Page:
Summer’s Here! Got Volunteers?

Summer’s Here! Got Volunteers?

Posted by Wendi Pomerance Brick on June 5, 2011 at 10:03am

 

Of the organizations that have written expectations and standard operating procedures for contacting customers (which most don’t), the vast majority focus only on full-time permanent staff. This is a BIG hole in the impressions you make on your customers. Volunteers, part-time, and seasonal people represent your organization too. They form just as much of an impression as everyone else. Your customers don’t have any idea that they are in a different pay scale or job grade. Would you expect it to be OK that a volunteer provided bad service just because they weren’t getting paid? It’s really absurd when you think about it, but again and again, when programs are examined, I find this oversight all the time.

The justification that I hear is that these employees are not going to be around long so the organization does not want to invest training time. The point here is that it doesn’t take much training at all.

Please consider putting together a simple one page checklist of specific expectations to that job duty, signed and dated by the volunteer or part-timer. The checklist will 1) define the organization’s expectations, 2) increase the likelihood of that person’s success, and 3) obligate the person to attempt to rise to the level of your expectation. There are way too many variables out there to trust someone to “just be good at customer service.”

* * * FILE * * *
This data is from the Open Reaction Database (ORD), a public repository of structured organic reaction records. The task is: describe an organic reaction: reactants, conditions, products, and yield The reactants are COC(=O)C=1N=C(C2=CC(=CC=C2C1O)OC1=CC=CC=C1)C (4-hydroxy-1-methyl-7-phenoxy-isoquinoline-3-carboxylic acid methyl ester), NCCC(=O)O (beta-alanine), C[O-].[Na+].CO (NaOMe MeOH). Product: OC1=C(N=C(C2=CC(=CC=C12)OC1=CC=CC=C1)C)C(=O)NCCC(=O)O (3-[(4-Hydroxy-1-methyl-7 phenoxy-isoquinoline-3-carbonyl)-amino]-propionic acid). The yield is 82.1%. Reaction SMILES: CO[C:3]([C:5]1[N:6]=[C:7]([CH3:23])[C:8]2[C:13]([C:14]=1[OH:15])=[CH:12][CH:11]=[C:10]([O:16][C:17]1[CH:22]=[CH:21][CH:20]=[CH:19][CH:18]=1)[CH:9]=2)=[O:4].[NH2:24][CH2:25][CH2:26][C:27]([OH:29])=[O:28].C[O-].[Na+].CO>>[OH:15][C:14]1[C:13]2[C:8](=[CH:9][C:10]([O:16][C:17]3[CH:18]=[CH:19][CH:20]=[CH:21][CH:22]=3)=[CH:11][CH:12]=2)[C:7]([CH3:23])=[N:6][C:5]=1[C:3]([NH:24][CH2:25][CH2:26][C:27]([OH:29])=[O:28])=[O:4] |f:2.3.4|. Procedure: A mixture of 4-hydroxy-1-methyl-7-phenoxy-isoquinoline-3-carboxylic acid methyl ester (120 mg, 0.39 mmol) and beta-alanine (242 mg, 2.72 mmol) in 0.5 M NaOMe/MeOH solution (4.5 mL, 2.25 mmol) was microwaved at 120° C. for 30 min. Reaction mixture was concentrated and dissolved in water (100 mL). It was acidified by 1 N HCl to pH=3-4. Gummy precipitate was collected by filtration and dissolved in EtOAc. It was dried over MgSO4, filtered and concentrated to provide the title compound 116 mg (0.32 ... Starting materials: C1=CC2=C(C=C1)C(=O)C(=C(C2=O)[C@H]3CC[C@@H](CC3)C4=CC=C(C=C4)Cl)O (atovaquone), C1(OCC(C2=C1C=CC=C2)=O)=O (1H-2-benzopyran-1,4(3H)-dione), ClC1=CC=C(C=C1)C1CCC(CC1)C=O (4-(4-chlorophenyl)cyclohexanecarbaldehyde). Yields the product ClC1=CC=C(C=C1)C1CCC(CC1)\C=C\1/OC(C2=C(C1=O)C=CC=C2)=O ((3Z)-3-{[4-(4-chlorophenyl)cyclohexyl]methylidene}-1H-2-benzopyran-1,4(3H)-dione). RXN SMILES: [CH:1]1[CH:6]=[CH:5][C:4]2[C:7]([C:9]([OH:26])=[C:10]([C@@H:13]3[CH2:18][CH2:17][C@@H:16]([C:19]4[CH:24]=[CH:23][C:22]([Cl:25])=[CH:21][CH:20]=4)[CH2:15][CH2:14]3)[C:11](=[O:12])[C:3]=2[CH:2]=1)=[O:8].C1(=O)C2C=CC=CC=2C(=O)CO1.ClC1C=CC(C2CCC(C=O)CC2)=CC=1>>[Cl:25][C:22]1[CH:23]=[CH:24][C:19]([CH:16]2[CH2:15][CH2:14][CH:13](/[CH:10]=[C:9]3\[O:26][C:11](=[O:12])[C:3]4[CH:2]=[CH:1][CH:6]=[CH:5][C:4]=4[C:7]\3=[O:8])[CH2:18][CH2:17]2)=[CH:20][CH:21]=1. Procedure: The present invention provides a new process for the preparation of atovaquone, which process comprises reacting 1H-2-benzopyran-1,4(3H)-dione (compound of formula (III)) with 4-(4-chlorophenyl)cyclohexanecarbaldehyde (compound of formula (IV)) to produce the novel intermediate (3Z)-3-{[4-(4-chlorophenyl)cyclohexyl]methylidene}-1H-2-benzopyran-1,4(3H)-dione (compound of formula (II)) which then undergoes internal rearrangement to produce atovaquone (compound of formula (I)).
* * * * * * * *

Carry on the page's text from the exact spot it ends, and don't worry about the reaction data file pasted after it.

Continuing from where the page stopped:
This attitude about part time employees and volunteers is a little short sighted as well. Volunteers, depending on your organization, can contributed hugely to the success of your programs. In one local government agency alone, in 2008, volunteers contributed almost $10,000,000 in equivalent non-paid hours! At the National average of about $18/hour for volunteer work, that’s thousands of hours of customer contact with volunteers representing that organization.

How many customer contacts happen every year with volunteers and part time employees in your organization? Isn’t it worth making sure they are great ones?

 

(Originally posted on GovLoop.)